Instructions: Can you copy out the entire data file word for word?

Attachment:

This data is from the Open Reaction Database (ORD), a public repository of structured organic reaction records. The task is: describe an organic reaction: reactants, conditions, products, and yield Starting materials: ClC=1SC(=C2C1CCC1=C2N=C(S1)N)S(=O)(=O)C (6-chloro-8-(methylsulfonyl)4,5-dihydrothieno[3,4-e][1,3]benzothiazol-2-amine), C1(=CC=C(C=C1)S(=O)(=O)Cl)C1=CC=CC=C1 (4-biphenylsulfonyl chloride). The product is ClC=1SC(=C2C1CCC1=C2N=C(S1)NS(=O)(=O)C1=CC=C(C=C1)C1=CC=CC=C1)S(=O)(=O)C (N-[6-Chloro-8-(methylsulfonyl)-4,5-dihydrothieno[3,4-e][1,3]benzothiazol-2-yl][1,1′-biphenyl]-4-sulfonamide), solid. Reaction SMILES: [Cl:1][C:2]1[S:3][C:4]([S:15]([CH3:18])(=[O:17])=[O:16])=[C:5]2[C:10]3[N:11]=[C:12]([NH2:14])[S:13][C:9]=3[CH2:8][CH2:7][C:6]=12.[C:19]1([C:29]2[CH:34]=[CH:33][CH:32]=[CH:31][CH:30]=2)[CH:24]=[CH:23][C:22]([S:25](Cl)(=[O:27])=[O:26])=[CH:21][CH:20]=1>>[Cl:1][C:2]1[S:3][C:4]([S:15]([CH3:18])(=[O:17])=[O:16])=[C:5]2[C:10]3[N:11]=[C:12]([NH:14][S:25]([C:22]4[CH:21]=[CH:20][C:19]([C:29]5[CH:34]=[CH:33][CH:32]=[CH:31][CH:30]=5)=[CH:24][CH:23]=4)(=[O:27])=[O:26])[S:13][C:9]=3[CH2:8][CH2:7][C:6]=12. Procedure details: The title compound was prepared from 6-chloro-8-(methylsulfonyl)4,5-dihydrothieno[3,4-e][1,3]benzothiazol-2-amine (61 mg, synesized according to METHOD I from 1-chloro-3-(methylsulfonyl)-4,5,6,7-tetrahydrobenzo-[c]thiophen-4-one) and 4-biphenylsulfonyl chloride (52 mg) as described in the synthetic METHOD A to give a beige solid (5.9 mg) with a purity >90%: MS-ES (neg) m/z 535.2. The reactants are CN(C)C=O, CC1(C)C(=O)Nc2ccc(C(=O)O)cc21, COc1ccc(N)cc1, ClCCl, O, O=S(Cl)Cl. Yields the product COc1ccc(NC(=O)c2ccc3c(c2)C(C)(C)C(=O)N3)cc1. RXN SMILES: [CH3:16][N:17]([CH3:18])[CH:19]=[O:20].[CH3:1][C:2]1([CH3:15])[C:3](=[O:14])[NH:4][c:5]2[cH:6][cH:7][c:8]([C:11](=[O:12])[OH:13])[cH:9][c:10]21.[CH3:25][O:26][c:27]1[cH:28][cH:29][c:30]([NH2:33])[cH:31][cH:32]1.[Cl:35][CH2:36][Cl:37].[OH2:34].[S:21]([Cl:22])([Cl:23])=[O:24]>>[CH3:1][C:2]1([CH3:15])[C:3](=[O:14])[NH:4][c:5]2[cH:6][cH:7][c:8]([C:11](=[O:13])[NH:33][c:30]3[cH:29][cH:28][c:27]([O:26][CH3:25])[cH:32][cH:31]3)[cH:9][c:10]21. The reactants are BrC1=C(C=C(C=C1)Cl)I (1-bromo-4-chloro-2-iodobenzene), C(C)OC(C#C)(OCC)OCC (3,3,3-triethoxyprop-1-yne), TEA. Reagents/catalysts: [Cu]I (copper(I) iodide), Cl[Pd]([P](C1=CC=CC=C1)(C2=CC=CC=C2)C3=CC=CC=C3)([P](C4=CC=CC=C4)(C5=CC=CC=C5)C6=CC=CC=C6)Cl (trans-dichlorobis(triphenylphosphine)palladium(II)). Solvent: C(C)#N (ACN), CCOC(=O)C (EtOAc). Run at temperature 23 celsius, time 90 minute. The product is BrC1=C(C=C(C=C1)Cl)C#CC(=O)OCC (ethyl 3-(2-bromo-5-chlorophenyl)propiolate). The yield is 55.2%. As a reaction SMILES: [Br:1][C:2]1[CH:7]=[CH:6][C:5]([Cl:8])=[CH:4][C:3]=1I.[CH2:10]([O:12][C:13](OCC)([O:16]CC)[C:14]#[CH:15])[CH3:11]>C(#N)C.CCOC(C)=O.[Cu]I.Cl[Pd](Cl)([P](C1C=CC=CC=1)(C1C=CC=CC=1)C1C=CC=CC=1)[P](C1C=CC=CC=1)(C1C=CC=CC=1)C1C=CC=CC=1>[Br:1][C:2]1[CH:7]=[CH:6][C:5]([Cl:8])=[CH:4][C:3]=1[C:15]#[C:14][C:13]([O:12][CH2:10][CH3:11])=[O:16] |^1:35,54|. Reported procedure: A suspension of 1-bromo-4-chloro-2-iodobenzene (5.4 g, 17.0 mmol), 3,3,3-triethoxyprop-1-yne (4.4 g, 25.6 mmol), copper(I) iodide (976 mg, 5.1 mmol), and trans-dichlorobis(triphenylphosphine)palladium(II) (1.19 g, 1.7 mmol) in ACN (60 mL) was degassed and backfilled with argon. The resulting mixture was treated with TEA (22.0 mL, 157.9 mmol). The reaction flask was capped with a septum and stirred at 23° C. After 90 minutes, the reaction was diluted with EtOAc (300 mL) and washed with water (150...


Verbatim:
This data is from the Open Reaction Database (ORD), a public repository of structured organic reaction records. The task is: describe an organic reaction: reactants, conditions, products, and yield Starting materials: ClC=1SC(=C2C1CCC1=C2N=C(S1)N)S(=O)(=O)C (6-chloro-8-(methylsulfonyl)4,5-dihydrothieno[3,4-e][1,3]benzothiazol-2-amine), C1(=CC=C(C=C1)S(=O)(=O)Cl)C1=CC=CC=C1 (4-biphenylsulfonyl chloride). The product is ClC=1SC(=C2C1CCC1=C2N=C(S1)NS(=O)(=O)C1=CC=C(C=C1)C1=CC=CC=C1)S(=O)(=O)C (N-[6-Chloro-8-(methylsulfonyl)-4,5-dihydrothieno[3,4-e][1,3]benzothiazol-2-yl][1,1′-biphenyl]-4-sulfonamide), solid. Reaction SMILES: [Cl:1][C:2]1[S:3][C:4]([S:15]([CH3:18])(=[O:17])=[O:16])=[C:5]2[C:10]3[N:11]=[C:12]([NH2:14])[S:13][C:9]=3[CH2:8][CH2:7][C:6]=12.[C:19]1([C:29]2[CH:34]=[CH:33][CH:32]=[CH:31][CH:30]=2)[CH:24]=[CH:23][C:22]([S:25](Cl)(=[O:27])=[O:26])=[CH:21][CH:20]=1>>[Cl:1][C:2]1[S:3][C:4]([S:15]([CH3:18])(=[O:17])=[O:16])=[C:5]2[C:10]3[N:11]=[C:12]([NH:14][S:25]([C:22]4[CH:21]=[CH:20][C:19]([C:29]5[CH:34]=[CH:33][CH:32]=[CH:31][CH:30]=5)=[CH:24][CH:23]=4)(=[O:27])=[O:26])[S:13][C:9]=3[CH2:8][CH2:7][C:6]=12. Procedure details: The title compound was prepared from 6-chloro-8-(methylsulfonyl)4,5-dihydrothieno[3,4-e][1,3]benzothiazol-2-amine (61 mg, synesized according to METHOD I from 1-chloro-3-(methylsulfonyl)-4,5,6,7-tetrahydrobenzo-[c]thiophen-4-one) and 4-biphenylsulfonyl chloride (52 mg) as described in the synthetic METHOD A to give a beige solid (5.9 mg) with a purity >90%: MS-ES (neg) m/z 535.2. The reactants are CN(C)C=O, CC1(C)C(=O)Nc2ccc(C(=O)O)cc21, COc1ccc(N)cc1, ClCCl, O, O=S(Cl)Cl. Yields the product COc1ccc(NC(=O)c2ccc3c(c2)C(C)(C)C(=O)N3)cc1. RXN SMILES: [CH3:16][N:17]([CH3:18])[CH:19]=[O:20].[CH3:1][C:2]1([CH3:15])[C:3](=[O:14])[NH:4][c:5]2[cH:6][cH:7][c:8]([C:11](=[O:12])[OH:13])[cH:9][c:10]21.[CH3:25][O:26][c:27]1[cH:28][cH:29][c:30]([NH2:33])[cH:31][cH:32]1.[Cl:35][CH2:36][Cl:37].[OH2:34].[S:21]([Cl:22])([Cl:23])=[O:24]>>[CH3:1][C:2]1([CH3:15])[C:3](=[O:14])[NH:4][c:5]2[cH:6][cH:7][c:8]([C:11](=[O:13])[NH:33][c:30]3[cH:29][cH:28][c:27]([O:26][CH3:25])[cH:32][cH:31]3)[cH:9][c:10]21. The reactants are BrC1=C(C=C(C=C1)Cl)I (1-bromo-4-chloro-2-iodobenzene), C(C)OC(C#C)(OCC)OCC (3,3,3-triethoxyprop-1-yne), TEA. Reagents/catalysts: [Cu]I (copper(I) iodide), Cl[Pd]([P](C1=CC=CC=C1)(C2=CC=CC=C2)C3=CC=CC=C3)([P](C4=CC=CC=C4)(C5=CC=CC=C5)C6=CC=CC=C6)Cl (trans-dichlorobis(triphenylphosphine)palladium(II)). Solvent: C(C)#N (ACN), CCOC(=O)C (EtOAc). Run at temperature 23 celsius, time 90 minute. The product is BrC1=C(C=C(C=C1)Cl)C#CC(=O)OCC (ethyl 3-(2-bromo-5-chlorophenyl)propiolate). The yield is 55.2%. As a reaction SMILES: [Br:1][C:2]1[CH:7]=[CH:6][C:5]([Cl:8])=[CH:4][C:3]=1I.[CH2:10]([O:12][C:13](OCC)([O:16]CC)[C:14]#[CH:15])[CH3:11]>C(#N)C.CCOC(C)=O.[Cu]I.Cl[Pd](Cl)([P](C1C=CC=CC=1)(C1C=CC=CC=1)C1C=CC=CC=1)[P](C1C=CC=CC=1)(C1C=CC=CC=1)C1C=CC=CC=1>[Br:1][C:2]1[CH:7]=[CH:6][C:5]([Cl:8])=[CH:4][C:3]=1[C:15]#[C:14][C:13]([O:12][CH2:10][CH3:11])=[O:16] |^1:35,54|. Reported procedure: A suspension of 1-bromo-4-chloro-2-iodobenzene (5.4 g, 17.0 mmol), 3,3,3-triethoxyprop-1-yne (4.4 g, 25.6 mmol), copper(I) iodide (976 mg, 5.1 mmol), and trans-dichlorobis(triphenylphosphine)palladium(II) (1.19 g, 1.7 mmol) in ACN (60 mL) was degassed and backfilled with argon. The resulting mixture was treated with TEA (22.0 mL, 157.9 mmol). The reaction flask was capped with a septum and stirred at 23° C. After 90 minutes, the reaction was diluted with EtOAc (300 mL) and washed with water (150...